By David Elsworth From Cheltenham Gold Cup To Epsom Classic
The Independent on Sunday (London, England)
History clings to Epsom Downs like an early-morning mist. Spectacular duelling to the winning post, romance, heroism, tragedy, scandal, politics have all borne influence over the running of the Derby since its inception in 1780. Close your eyes for a second and even in the comparative tranquillity of the Surrey racecourse nine days before this year's renewal, one can imagine the commotion of Derby Day 1881, when Harvester shared a dead heat with St Gatien and James Jewitt became the first trainer to complete a Grand National- Derby double.
A quartet of celebrated names have followed: George Blackwell, Richard Dawson, Willie Stephenson and, most recently, the godfather of the Turf, Vincent O'Brien, who threw in a Cheltenham Gold Cup for good measure. That is a feat David Elsworth could emulate should his Salford Mill gallop his rivals into the ground on Saturday and propel the 67-year-old Salisbury-born trainer into immortality.
"If I was lucky enough to have won them both, I'd feel more than lucky. Christ, that'd be fantastic," he enthuses in that familiar Wiltshire burr, as he scrutinises Flat racing's ultimate obstacle course from the rare perspective of a man who overcame jump racing's most daunting challenge, the Grand National, with the 1988 winner Rhyme 'N' Reason. "A few people have won both, like Vincent O'Brien did, but then he won everything, didn't he? But I just want to win this, so that I can say, 'I've won the Derby, a race that's part of our country's sporting heritage'. It's the big deal, the Derby, isn't it? Even when I was a kid in short pants I knew what the Derby was about."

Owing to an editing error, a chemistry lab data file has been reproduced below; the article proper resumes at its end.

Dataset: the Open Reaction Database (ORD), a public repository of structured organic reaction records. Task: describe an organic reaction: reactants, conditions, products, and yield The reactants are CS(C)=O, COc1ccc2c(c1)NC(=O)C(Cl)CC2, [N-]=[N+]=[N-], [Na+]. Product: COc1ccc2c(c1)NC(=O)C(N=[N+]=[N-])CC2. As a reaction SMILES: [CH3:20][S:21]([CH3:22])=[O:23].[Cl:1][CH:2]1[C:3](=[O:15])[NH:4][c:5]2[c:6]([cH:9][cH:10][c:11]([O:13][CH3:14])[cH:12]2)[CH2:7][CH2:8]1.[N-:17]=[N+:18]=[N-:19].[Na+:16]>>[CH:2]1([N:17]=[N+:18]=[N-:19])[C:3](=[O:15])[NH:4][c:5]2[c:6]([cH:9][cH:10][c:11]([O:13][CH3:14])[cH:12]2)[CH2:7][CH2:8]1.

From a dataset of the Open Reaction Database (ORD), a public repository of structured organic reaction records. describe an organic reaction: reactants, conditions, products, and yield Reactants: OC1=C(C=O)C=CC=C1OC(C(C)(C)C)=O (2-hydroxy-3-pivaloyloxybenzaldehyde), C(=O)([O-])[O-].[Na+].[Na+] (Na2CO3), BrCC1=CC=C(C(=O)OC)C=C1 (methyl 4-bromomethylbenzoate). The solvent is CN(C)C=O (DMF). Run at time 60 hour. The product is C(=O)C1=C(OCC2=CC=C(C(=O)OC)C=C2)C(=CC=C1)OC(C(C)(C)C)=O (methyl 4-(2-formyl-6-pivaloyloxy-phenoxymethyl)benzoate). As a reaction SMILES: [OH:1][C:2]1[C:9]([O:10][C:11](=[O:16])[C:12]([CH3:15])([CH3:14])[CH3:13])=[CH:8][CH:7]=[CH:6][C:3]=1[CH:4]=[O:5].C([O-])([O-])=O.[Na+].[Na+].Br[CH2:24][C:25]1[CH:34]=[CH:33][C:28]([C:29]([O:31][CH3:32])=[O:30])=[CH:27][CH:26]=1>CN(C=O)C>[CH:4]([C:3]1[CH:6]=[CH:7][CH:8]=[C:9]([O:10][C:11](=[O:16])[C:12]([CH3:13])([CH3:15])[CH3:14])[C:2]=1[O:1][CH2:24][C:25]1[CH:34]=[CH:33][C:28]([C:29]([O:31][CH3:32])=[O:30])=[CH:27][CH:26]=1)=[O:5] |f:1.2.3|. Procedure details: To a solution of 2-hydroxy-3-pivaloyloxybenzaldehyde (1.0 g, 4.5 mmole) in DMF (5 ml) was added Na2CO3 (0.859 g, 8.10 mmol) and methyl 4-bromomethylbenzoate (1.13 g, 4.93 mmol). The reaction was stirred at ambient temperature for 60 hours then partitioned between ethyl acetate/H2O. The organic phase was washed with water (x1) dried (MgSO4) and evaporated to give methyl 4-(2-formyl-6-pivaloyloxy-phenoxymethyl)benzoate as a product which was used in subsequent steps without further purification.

His memories here as a trainer can be traced back a quarter of a century, to 1982, when his Tidworth Tattoo finished 11th. Two years later, he was as close to victory as he has ever been from his 11 runners when Mighty Flutter, at 66-1, finished third behind Secreto and El Gran Senor.
Remarkably, considering the manner in which he has garnered big- race victories, Elsworth has never won a British Classic. It has been more his association with iconic racehorses that has established a reputation which has sustained his career, though he interrupts with mockmodesty: "I have been champion trainer, you know..."
Elsworth is aware, though, that anyone who bears the epithet of "Mr Desert Orchid" tends to get noticed by prospective owners primarily for that fact, just as he was for his association with the mighty Persian Punch. Not that he is commonly known as "Mr Punch", except when his candour gets the better of diplomacy. Rather as it did on Thursday following what could be described - given his Derby horse's owner Tony Thompson's fascination with the works of L S Lowry - as trouble at Mill.
Salford Mill, a 45,000-guinea purchase by his trainer, had failed to work encouragingly in a Newmarket gallop. Here, on Thursday morning, his gallop with a lead horse on that downland seemingly kinked by the gods to provide the severest of tests for three-year- olds and their riders, a conundrum of gradients, bends and cambers, was, to the untutored eye, satisfactory rather than scintillating.
"The ground was a concern," he says. "If it did come up soft, it would be a major concern. He has won his races on fast ground, and I don't think he copes with cut, and he does take a bit of time to get into top gear. I'd be less than honest if I said that this may not be his ideal course."
It possibly was not quite what the Epsom executives, in the prelude to their [pound]1.25 million showpiece, wanted to hear at their "Breakfast With The Stars", during which trainers trial their entries in front of the media and racing enthusiasts.
The race will always thrive on an imperious victor who may just prove to be the finest colt of his generation, and this year that may well be the Peter Chapple-Hyam-trained, Frankie Dettori- partnered, hot favourite Authorized. …